The Centre for the History of European Discourses was incorporated in the Institute for Advanced Studies in the Humanities in August 2015.

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Subject, Persona, Office: Methodological and Historiographical Issues
A Symposium held at the Monash Centre, Prato, Italy
16-17 May 2008
Organised by Ian Hunter, Conal Condren and Stephen Gaukroger
Funded by the Australian Research Council and the Centre for the History of European Discourses, University of Queensland
This was the third in a series of discussions focused on the persona of the philosopher. Papers from the first two symposia have now been published — Condren, Gaukroger and Hunter (eds), The Philosopher in Early Modern Europe (Cambridge 2006) — or are forthcoming (as a special issue of the Intellectual History Review, 2008). This final symposium discussed the methodological and historiographical implications of the concepts of intellectual persona and office for work in the field of intellectual history.
The symposium was conducted in English.
CHED is planning to publish the papers as the special issue of a journal.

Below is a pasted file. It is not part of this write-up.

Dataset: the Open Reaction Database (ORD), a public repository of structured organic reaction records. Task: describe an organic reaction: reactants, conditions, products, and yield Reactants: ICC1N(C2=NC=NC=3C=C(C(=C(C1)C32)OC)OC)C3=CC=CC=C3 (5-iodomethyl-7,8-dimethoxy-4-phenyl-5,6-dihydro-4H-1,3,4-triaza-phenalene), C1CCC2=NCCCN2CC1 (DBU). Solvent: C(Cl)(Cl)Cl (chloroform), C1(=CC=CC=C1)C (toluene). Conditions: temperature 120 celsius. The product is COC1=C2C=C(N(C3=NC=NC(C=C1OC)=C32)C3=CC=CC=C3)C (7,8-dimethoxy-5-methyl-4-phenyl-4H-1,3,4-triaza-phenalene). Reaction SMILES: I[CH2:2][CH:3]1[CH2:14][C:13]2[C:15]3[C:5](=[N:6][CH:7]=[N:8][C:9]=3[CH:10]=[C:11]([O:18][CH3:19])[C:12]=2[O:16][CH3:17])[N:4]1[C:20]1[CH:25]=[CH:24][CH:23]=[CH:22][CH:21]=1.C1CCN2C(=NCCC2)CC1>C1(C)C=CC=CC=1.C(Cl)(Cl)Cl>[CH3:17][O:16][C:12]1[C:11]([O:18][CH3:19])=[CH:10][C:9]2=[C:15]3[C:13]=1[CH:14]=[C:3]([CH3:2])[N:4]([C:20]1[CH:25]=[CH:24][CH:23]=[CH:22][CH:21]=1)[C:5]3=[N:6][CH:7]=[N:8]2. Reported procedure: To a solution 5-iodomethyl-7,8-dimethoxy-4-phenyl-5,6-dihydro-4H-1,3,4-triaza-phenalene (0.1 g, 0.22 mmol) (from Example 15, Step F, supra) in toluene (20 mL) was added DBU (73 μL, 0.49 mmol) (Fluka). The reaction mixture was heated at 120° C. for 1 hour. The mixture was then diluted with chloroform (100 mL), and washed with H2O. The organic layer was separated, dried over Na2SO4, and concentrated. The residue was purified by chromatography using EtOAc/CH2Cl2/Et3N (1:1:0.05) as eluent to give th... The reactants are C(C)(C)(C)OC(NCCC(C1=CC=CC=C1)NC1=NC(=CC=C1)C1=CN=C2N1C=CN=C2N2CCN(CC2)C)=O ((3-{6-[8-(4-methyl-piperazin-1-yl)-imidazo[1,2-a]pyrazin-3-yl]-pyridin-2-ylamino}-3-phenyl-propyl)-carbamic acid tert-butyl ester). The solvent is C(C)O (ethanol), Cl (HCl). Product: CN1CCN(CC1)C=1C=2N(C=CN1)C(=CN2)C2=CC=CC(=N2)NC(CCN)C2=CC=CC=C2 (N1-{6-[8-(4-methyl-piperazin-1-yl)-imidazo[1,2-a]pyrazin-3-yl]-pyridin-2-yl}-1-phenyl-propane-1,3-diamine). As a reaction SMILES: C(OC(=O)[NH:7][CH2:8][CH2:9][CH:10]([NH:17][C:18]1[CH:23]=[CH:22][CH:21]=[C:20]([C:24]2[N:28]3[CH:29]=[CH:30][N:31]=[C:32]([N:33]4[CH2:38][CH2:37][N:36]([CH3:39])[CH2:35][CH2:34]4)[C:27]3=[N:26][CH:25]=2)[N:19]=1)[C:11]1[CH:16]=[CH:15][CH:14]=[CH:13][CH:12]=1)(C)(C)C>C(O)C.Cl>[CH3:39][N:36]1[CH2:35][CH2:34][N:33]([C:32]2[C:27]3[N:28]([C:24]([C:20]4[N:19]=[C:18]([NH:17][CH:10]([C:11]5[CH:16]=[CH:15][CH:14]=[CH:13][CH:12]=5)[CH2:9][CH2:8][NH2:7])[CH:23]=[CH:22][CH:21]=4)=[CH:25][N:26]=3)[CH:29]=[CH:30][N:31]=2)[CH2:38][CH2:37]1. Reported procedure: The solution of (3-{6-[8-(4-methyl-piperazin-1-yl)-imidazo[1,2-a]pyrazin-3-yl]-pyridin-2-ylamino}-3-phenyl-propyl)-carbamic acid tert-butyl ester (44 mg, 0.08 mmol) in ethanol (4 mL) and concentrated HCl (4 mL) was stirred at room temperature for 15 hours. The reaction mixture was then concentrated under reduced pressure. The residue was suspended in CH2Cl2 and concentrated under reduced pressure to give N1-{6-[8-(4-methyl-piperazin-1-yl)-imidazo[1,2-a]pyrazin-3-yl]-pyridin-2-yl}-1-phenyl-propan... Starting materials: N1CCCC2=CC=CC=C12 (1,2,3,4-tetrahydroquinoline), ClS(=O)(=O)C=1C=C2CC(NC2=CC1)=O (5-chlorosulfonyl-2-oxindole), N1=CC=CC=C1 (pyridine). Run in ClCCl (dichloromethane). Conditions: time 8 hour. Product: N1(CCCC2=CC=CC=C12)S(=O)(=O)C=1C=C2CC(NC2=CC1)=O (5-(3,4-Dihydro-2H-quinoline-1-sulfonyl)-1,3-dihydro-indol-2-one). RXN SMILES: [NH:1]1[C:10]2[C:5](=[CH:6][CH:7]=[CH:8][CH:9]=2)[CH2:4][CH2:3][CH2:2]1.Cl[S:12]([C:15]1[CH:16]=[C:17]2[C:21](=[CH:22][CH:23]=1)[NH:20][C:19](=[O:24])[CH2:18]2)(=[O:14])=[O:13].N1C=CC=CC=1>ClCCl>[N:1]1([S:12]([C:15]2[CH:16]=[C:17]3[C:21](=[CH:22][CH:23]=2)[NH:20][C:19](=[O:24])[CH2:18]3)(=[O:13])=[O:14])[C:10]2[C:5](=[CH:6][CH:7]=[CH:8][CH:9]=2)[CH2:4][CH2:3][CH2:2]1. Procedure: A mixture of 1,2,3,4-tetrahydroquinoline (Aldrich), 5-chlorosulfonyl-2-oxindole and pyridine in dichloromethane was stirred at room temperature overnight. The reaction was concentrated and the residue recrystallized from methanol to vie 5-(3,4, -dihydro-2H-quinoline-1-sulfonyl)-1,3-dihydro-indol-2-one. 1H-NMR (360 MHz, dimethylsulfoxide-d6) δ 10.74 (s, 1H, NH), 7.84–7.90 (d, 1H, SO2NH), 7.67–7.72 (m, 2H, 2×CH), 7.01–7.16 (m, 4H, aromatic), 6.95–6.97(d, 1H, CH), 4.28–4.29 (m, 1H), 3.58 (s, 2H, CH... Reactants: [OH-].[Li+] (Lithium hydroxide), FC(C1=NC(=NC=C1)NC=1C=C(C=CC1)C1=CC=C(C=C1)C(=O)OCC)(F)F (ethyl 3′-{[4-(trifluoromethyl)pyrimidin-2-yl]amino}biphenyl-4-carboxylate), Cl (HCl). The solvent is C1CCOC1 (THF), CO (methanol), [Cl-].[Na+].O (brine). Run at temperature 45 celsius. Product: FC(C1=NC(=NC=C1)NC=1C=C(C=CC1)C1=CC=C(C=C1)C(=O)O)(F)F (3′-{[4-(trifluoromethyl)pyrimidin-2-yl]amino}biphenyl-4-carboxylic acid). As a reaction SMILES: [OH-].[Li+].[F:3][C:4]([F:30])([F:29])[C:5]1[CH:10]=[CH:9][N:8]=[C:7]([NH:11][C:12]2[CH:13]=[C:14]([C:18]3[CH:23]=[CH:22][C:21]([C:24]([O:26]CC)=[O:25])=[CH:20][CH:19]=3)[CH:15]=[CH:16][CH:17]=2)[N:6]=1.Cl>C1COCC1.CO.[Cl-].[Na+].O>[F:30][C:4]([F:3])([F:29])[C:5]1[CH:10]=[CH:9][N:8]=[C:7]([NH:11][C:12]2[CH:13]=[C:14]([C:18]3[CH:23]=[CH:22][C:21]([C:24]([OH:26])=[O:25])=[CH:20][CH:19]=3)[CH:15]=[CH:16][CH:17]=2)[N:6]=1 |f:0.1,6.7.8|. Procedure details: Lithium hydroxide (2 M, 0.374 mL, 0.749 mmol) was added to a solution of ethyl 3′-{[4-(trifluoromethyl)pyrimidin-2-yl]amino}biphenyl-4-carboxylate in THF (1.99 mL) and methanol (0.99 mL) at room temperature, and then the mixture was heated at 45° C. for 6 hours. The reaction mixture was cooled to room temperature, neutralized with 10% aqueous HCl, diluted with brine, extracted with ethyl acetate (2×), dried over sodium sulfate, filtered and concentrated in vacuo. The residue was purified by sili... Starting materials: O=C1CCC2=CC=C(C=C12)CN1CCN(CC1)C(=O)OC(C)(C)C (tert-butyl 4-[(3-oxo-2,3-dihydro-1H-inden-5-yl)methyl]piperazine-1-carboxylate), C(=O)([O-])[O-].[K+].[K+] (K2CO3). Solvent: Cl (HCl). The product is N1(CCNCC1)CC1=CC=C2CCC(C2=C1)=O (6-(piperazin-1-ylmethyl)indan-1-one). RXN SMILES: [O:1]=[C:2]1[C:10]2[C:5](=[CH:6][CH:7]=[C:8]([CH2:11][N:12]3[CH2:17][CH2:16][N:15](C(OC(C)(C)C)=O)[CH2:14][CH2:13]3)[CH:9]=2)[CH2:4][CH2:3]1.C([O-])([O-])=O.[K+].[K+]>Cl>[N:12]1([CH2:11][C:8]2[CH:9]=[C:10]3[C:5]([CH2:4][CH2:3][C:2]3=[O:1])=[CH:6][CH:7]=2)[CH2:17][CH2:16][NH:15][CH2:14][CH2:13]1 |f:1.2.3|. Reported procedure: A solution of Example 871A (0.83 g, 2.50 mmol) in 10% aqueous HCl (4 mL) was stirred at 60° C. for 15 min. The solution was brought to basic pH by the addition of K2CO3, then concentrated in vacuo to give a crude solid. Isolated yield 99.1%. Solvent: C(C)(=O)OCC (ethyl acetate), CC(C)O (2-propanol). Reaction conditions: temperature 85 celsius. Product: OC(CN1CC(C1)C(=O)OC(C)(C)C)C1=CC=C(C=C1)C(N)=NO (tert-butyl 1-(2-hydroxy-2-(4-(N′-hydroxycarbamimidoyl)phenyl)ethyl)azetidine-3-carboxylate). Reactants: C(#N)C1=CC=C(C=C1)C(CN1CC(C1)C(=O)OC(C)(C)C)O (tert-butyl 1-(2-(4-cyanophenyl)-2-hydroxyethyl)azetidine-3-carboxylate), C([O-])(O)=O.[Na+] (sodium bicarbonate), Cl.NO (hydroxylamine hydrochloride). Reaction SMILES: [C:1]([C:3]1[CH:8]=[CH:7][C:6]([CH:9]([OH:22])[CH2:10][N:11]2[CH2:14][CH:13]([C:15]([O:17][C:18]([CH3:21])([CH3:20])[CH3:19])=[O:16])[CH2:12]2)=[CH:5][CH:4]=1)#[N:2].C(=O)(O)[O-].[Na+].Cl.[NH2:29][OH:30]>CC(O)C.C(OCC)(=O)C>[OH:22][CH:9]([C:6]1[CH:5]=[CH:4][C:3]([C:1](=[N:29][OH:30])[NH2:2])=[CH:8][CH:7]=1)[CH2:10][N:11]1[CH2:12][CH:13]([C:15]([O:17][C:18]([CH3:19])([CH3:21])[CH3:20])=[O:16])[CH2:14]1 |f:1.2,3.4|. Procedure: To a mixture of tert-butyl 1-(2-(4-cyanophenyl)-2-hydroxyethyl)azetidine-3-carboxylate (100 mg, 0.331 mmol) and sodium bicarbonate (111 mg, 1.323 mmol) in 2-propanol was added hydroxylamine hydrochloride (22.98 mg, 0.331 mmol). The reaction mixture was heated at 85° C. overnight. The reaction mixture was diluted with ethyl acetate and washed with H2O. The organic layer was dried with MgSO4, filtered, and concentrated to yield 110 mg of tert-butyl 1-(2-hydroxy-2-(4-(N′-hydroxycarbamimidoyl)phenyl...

Thematic Outline of the Conference
The role of concepts of intellectual persona and office in the field of intellectual history remains unfocused and uncertain for many practitioners. This is no doubt because their use in this field is somewhat novel and underdeveloped, with a significant degree of obscurity surrounding their current significance and future potential. The symposium represented an attempt to clarify this obscurity.
Recent work on intellectual persona and office — focused on such figures as the philosopher and theologian, the natural philosopher and jurist — may be regarded as opening up lines of inquiry not accessible via the philosophical conception of the subject. The philosophically conceived subject is understood as the locus of principles of cognition and morality given in consciousness and conscience and open to reflexive inspection. This conception has been subject to well-known post-Kantian complexifications; for example, via Hegelian philosophical history that makes reflexivity contingent on the historical clarification of material determinations; or via structuralist and post-structuralist doctrines according to which the principles of cognition and morality lie not in the subject as such but in language, social practices, disciplinary paradigms, and similar ‘historical a prioris’. Nonetheless, the agencies posited in these accounts — discourse, society, paradigms, knowledge institutions — tend to remain framed by the figure of the philosophical subject, at least to the degree that they trace cognition and morality to unifying quasi-transcendental determinants of knowledge and judgement.